Aurora is delighted to announce the release of Music of the Spheres, our debut album for Deutsche Grammophon. The album is based on the ancient Greek concept that the movement of the planets produces a celestial harmony of profound beauty and significance. This poetic idea of music in the cosmos inaudible to the human ear became an enduring concept for thinkers and scientists in understanding the universe for over two thousand years, from Antiquity to the Renaissance.
The album marks the first time Aurora has applied its trailblazing memorised-performance approach to a studio recording. At the heart of the album is a memorised performance of Mozart’s 41st and final symphony – the ‘Jupiter’ – while Max Richter’s Journey (CP1919) was commissioned especially for this project and is inspired by the discovery of the first pulsar star, CP1919. The work uses rhythms governed by the same ratios used by ancient astronomers to describe the orbits of the planets and – inspired by Aurora’s ‘by heart’ projects – Richter created the work to be performed by players from memory. When performing live Aurora presents the work in complete darkness before the orchestra is illuminated within a light installation that combines the curvatures of an orchestra with a beautiful 17th-century diagram of Pythagoras’s harmonic order of the cosmos. Journey (CP1919) is available for streaming and download from today May 29, before the full album is released digitally on Friday 12 June.
Also on the album are Thomas Adès’s soaring ‘Concentric Paths’ Violin Concerto, with soloist Pekka Kuusisto, and the first studio recording of Nico Muhly’s arrangement of the John Dowland song Time Stands Still. Featuring Iestyn Davies as soloist, the latter work was given its world premiere performance by Aurora at Kings Place in November 2018.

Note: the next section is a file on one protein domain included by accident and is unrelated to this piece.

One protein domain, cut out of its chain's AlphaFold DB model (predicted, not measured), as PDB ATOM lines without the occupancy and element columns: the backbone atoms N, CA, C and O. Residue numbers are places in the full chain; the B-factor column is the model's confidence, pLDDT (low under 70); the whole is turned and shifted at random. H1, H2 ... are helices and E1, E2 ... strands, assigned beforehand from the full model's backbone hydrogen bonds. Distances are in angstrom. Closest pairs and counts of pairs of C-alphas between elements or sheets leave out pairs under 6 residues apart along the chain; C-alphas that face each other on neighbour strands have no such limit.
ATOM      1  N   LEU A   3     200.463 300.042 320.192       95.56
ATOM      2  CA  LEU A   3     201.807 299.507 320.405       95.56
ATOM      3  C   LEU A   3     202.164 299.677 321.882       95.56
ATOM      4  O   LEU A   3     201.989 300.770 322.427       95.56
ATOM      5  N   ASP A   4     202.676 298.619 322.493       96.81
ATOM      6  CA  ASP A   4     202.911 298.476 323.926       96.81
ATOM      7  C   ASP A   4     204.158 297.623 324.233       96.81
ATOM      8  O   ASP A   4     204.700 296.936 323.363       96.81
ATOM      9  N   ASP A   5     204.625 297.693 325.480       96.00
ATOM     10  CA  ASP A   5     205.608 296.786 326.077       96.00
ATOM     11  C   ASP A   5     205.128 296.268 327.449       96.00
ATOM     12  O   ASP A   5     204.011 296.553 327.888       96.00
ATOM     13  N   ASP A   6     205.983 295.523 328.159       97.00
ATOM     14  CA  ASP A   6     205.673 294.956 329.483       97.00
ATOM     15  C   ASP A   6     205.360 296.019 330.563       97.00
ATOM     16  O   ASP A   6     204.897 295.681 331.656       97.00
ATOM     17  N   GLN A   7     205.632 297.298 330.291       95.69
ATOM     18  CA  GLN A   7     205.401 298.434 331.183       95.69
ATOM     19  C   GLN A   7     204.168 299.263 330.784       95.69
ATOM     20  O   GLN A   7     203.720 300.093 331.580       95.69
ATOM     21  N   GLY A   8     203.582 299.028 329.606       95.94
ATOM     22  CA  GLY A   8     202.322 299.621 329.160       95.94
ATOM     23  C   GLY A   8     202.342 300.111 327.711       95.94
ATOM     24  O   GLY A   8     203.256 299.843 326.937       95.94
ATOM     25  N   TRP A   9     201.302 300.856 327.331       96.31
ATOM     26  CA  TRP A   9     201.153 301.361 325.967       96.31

The programme is completed by David Bowie’s Life on Mars?, arranged by John Barber, which featured as the encore on Aurora’s Music of the Spheres UK tour in June 2019. The programme toured to Canterbury, Birmingham and London and was presented as part of The Orchestral Theatre, a series of vibrant adventures that span diverse musical genres and art forms, rethinking the concert format and offering bold new ways to engage with orchestral music.
Nicholas Collon, Principal Conductor, says: ‘In 2014, Aurora embarked on a new journey, playing for the first time a complete symphony completely from memory; the experience for me and the players was unforgettable, enabling us to digest the music and structure on an even deeper level, and to find new levels of communication with each other and our audiences. Well over a hundred ‘memorised’ performances later, we are thrilled to have made our first such studio recording, this time of Mozart’s final symphony, the ‘Jupiter,’ – to my knowledge the first recording in which an orchestra plays from memory. I have never experienced recording sessions of such intensity and such joy, pushing ourselves to dig ever deeper into an understanding of the notes Mozart wrote on the page, yet freed from the printed music. The concept of the ‘Music of the Spheres’ has brought together four other highly contrasting works, firstly a new commission by Max Richter, who wrote another piece for us to perform from memory, ‘CP1919’ the name of the first pulsar ever discovered. I’m also delighted to feature Finnish violinist Pekka Kuusisto – the ideal partner for Adès’ astonishing Violin Concerto, uncovering every gleaming facet of this mercurial masterpiece. Counter-tenor Iestyn Davies performs Nico Muhly’s contemporary twist on John Dowland’s beautiful lute-song and we end than with David Bowie’s Life on Mars?, brought to life by the brilliant Sam Swallow!’
Pekka Kuusisto says: ‘In A Brief History of Time, Stephen Hawking jokes about a poor astronaut getting sucked into a black hole and being stretched as well as torn to bits by gravity. Certain moments in Tom’s concerto Concentric Paths sound like what I imagine that poor astronaut would feel. Concentric Paths is an undeniable masterpiece, which I’ve had the good fortune to perform a number of times – secretly harboring a wish to record it in agile and volatile company. That wish has now come true. Thanks for the adventure, Aurora & Nick.’
Listen to Max Richter’s Journey (CP1919) here.